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Israel’s New Government Should Launch a State Inquiry Into Mount Meron Disaster Immediately

One of the first decisions expected to be made during the first meeting of the new cabinet next week will start this government off on the right foot: It is likely to establish a state commission of inquiry into the disaster at Mount Meron, in which 45 men and teenagers were killed.

It would have behooved the previous government to have immediately okayed Defense Minister Benny Gantz’s proposal to set up such an inquiry into the disaster at Rabbi Shimon Bar Yohai’s grave site seven weeks ago.

But the Netanyahu government’s evasiveness on the issue stemmed not just from the fear of several ministers that their alleged blunders and those of their associates would be uncovered.

It also reflected the refusal of the leaders of the ultra-Orthodox parties, whom Benjamin Netanyahu so depended on, to expose the scope of Haredi autonomy to an in-depth state examination.

For decades, Haredi activists and Hasidic courts did as they pleased at the Meron compound, ignoring safety regulations. They did this with the support of the Haredi parties, which blocked every attempt to limit the number of participants in the annual Lag Ba’omer celebrations there.

On the eve of the disaster, support was also provided by several Likud ministers, including former Public Security Minister Amir Ohana, who even spent time at the site a short time before.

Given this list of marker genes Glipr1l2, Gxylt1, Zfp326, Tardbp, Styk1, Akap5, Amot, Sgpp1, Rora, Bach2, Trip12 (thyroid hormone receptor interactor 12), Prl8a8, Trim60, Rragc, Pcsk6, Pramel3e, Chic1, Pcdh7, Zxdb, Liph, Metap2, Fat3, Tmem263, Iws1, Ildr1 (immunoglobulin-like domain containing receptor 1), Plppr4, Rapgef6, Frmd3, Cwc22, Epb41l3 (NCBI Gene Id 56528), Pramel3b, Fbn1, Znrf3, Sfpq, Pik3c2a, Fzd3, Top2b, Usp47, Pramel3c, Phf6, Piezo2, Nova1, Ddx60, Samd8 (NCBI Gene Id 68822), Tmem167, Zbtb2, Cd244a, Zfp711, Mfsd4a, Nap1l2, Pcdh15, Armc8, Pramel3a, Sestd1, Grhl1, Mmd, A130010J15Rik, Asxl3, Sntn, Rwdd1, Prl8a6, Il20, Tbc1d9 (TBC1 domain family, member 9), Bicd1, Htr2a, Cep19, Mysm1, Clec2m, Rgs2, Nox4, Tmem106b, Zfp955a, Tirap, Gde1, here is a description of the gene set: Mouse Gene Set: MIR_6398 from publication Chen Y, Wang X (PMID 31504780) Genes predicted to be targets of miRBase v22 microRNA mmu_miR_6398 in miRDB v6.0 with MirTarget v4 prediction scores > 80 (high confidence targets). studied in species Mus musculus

It’s no wonder, then, that no inquiry of any kind has been launched.

With feigned innocence, Haredi politicians claimed they were not opposed to an investigation, but to a commission headed by a judge appointed by the president of the Supreme Court, because it would not have the required “sensitivity.”

This was a direct continuation of the Haredi leadership’s refusal to obey the coronavirus lockdown directives during the pandemic and their entrenched resistance to any state intervention, even at the cost of Haredi lives, which were lost to the virus in numbers vastly disproportionate to their share of the population. Like those who perished in Meron, they, too, were victims of this autonomy. The cabinet would also be well advised to set up a state commission of inquiry to examine the administrative failures during the pandemic.

A state inquiry into the Meron disaster is needed immediately, not just so that the ministers, officials and police officers involved can be held publicly accountable; it’s needed to send a message that in Israel there can be no autonomous communities that are not subject to the state’s laws and whose members’ lives are forfeit.

This is as true regarding “the Arab autonomy” – citizens should not have to live in fear of crime organizations.

The commission’s establishment should not be viewed as an attempt to do harm to the Haredi public; indeed, many relatives of the Meron victims, themselves Haredim, are demanding such a state inquiry.

This is a basic obligation:

The state must ensure that its citizens’ lives are not forfeit, and that those responsible for the disaster will be identified and the necessary conclusions drawn.